A number of alternatives to print were therefore explored, before newspapers settled for the web. Boczkowski discusses various projects using teletext, audiotex, and videotex systems, and discusses the specific ways in which they were judged to be successes or failures (technological, financial, etc). He also pays attention to the various features of these new forms, and traces who was interested in them, and with what consequences. For example, users might have been interested in the possibility of producing their 'own content,' but to a newspaper interested in spreading its own product, this was not a winning feature and was more or less ignored. Boczkowski also shows that some of these experiments, though in some senses failed experiments, were positive outcomes to newspapers. For example, the lack of commercial success of teletext and videotex systems reassured newspapers that ink on paper was not going to be under attack in the short term (31).

This section of the book closes with the "settling" of newspapers on the web as the form of choice for their explorations and developments. This was largely motivated by the newspaper's perceptions of what users wanted:
    Thus, in the social construction of technology model parlance, the mechanism that settled the dispute could be termed 'closure by perceived user behaviour.' The perception of what users were doing is actually more central that what users were in fact doing, which was hard to find out anyway. (47)
The analysis continues with the exposition of newspapers as 'hedging,' as a "multidimensional response to uncertainty in a volatile operating climate" a behaviour that does not arise from an "individual and omniscient reasoning, but from the aggregate actions undertaken by the industry as a whole" (67). As one actor describes, newspapers were uncertain about what the digital revolution would mean for them, and describes the strategy as deploying across several fronts, because they were not sure which one they will have to fight on (68).

Besides the importance of these issues for the business aspects of newspapers, Boczkowski also addresses the organizational and production issues that the exploration of online newspapers raised for these organizations. For example, newspapers explored possibilities of networked organization, so that the reach of a local newspaper might be extended by being networked to similar papers in other cities. This led to new products, which didn't necessarily fit with existing organizational structures. For example, local advertisers (important sources of income for newspapers) might not see how their interests might be served by an online product available across the country beyond the local boundaries of their print counterpart. Or in cases of networked organization, "these alliances and partnerships were often among newspaper companies more accustomed to competing that to cooperating" (58).

The digital in practice

The first part of the book closes at a point when the web becomes the main medium pursued by newspapers. Having dealt with the promise of new forms for newspapers and its practical consequences, the second part of the book focuses more closely on the practices of production and innovation in three initiatives. A chapter is devoted to each, and these are summarized below. Boczkowski's treatment of the digital, what he embraces in pursuing these case studies, is a wonderful contribution in itself. In contrast to the view of the digital as signifying translatability, accessibility, and transportability, Boczkowski shows how specific features of technologies are developed, invested in, and built upon. The shape of online newspapers in each of the case studies therefore draws attention to how the potential of a technology is realized differently. The reasons for these differences are explored on a number of levels: the organization of the newspapers, the relation of print to online products, notions of what readers/audiences expect, and the material organization of this work. Together, these cases highlight a number of elements that make a difference in the shaping of technology (discussed in the book's conclusion), and also show that the digital is not simply a cultural form that is self-evident. In particular, this book is a great contribution to ethnographic studies of online phenomena because of its attention to materiality -- an element often lacking in ethnographic work (Beaulieu 2004). The comparative set up of this study (from ink on paper to digital) and the toolkit of science and technology studies probably contribute to inclusion of this element in the analysis, but it is no small feat to sustain analysis across so many levels and cases. Boczkowski is to be commended for daring to set up such a complex matrix, for reaping its analytical fruits, and presenting them so clearly in this book.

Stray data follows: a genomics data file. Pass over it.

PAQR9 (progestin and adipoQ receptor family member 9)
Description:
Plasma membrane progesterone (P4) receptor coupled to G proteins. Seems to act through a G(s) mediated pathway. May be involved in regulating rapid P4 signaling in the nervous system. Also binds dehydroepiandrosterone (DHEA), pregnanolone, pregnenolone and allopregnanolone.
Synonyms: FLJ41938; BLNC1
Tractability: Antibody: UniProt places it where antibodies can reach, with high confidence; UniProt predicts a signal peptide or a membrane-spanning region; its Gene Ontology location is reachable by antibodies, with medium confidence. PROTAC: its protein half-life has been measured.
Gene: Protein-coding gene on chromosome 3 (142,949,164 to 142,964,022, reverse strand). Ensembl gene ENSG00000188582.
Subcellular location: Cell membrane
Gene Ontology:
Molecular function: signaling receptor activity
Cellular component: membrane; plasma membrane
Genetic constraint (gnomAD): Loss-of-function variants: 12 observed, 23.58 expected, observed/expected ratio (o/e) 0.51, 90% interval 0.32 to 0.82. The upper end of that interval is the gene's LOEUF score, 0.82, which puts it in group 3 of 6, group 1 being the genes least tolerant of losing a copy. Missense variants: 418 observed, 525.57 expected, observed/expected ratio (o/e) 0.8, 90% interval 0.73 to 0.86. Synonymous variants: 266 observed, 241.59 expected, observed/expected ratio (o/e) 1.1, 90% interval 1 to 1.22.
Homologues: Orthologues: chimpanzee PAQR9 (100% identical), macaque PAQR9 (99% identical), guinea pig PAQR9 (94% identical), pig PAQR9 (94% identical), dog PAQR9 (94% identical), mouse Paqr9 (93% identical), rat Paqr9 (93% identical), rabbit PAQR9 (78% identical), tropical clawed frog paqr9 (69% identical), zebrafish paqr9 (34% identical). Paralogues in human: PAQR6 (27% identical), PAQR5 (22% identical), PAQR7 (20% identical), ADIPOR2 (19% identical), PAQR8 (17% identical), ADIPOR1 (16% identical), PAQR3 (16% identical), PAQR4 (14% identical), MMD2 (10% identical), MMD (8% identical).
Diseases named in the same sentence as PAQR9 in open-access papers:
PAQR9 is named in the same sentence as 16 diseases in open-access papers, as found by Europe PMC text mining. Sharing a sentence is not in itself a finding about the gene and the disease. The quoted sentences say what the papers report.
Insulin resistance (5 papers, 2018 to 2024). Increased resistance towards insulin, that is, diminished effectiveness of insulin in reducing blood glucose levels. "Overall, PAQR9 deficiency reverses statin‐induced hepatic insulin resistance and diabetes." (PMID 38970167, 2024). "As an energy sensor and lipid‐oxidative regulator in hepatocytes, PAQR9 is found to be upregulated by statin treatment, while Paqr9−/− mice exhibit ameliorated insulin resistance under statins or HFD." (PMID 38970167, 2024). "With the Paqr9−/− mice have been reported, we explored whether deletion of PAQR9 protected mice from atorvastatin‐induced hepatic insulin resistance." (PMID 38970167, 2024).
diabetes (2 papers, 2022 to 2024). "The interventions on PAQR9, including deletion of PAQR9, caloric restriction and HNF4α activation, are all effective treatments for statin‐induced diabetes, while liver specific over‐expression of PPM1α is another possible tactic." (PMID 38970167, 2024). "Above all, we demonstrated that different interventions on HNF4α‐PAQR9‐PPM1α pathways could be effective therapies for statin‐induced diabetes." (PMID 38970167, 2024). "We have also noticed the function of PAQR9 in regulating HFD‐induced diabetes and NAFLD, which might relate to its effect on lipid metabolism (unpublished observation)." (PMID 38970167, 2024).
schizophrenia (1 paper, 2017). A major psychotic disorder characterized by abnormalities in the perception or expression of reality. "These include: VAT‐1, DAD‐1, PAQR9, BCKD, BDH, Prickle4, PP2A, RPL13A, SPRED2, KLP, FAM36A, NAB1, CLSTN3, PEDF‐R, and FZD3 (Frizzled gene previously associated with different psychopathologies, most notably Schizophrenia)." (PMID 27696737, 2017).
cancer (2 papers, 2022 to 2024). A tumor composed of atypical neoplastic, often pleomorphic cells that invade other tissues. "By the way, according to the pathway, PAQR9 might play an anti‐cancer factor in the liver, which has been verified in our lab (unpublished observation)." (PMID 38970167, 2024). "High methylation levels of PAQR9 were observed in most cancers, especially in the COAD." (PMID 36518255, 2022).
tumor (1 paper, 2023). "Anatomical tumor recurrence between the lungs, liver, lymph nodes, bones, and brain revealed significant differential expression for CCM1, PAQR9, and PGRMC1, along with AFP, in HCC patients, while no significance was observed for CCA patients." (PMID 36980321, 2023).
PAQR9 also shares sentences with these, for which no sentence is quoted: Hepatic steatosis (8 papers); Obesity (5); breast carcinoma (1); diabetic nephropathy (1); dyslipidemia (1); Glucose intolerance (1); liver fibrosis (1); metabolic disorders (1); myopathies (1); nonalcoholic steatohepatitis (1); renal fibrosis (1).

The first case study focuses on Cybertimes, the online initiative of the New York Times. Initially, the site featured repurposed print material. Cybertimes was meant "to provide the Time's view on the daily technology world and to act as a kind of host for our experimentation with web journalism" (77). This online product increasingly came to share key characteristics of print journalism. Boczkowski describes how its contents are conveyed by textual means, its publication is daily, stories' length are similar, and there is a dominance of one way communication, with feedback and forums separate from news. In other words, the newness of online was increasingly reshaped to resemble the print newspaper. The author shows the relation between the various features of the online project and the interdependent communication and organizational practices between the print and the online departments. The producers, as representatives of one of the leading 'quality newspapers,' felt they should act as gatekeepers and therefore tended to be conservative. Equally, the way users were imagined, as technically unsavvy also made for a more conservative, lowest common denominator approach. This case also demonstrates the importance of the material for determining how an online product is shaped: